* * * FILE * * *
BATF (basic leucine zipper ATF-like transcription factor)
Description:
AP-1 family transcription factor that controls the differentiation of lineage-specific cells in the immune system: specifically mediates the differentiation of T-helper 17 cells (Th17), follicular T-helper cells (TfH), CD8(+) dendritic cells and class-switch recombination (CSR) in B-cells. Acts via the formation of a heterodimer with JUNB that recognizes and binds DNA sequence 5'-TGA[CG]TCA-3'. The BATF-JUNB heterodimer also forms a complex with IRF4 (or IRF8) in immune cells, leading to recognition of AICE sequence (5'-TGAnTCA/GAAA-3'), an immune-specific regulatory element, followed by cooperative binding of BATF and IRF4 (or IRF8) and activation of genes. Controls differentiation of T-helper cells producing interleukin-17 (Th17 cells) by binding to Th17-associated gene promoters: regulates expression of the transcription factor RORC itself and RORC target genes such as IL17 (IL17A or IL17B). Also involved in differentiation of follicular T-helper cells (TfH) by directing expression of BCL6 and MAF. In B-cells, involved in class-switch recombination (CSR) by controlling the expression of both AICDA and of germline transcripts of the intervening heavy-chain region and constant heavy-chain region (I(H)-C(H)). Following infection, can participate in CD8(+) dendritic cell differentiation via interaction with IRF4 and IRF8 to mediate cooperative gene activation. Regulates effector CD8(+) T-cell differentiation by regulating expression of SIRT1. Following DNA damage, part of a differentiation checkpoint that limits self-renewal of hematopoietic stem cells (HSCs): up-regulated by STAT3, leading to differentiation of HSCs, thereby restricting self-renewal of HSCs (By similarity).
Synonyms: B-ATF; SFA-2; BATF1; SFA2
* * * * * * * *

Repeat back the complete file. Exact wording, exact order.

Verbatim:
BATF (basic leucine zipper ATF-like transcription factor)
Description:
AP-1 family transcription factor that controls the differentiation of lineage-specific cells in the immune system: specifically mediates the differentiation of T-helper 17 cells (Th17), follicular T-helper cells (TfH), CD8(+) dendritic cells and class-switch recombination (CSR) in B-cells. Acts via the formation of a heterodimer with JUNB that recognizes and binds DNA sequence 5'-TGA[CG]TCA-3'. The BATF-JUNB heterodimer also forms a complex with IRF4 (or IRF8) in immune cells, leading to recognition of AICE sequence (5'-TGAnTCA/GAAA-3'), an immune-specific regulatory element, followed by cooperative binding of BATF and IRF4 (or IRF8) and activation of genes. Controls differentiation of T-helper cells producing interleukin-17 (Th17 cells) by binding to Th17-associated gene promoters: regulates expression of the transcription factor RORC itself and RORC target genes such as IL17 (IL17A or IL17B). Also involved in differentiation of follicular T-helper cells (TfH) by directing expression of BCL6 and MAF. In B-cells, involved in class-switch recombination (CSR) by controlling the expression of both AICDA and of germline transcripts of the intervening heavy-chain region and constant heavy-chain region (I(H)-C(H)). Following infection, can participate in CD8(+) dendritic cell differentiation via interaction with IRF4 and IRF8 to mediate cooperative gene activation. Regulates effector CD8(+) T-cell differentiation by regulating expression of SIRT1. Following DNA damage, part of a differentiation checkpoint that limits self-renewal of hematopoietic stem cells (HSCs): up-regulated by STAT3, leading to differentiation of HSCs, thereby restricting self-renewal of HSCs (By similarity).
Synonyms: B-ATF; SFA-2; BATF1; SFA2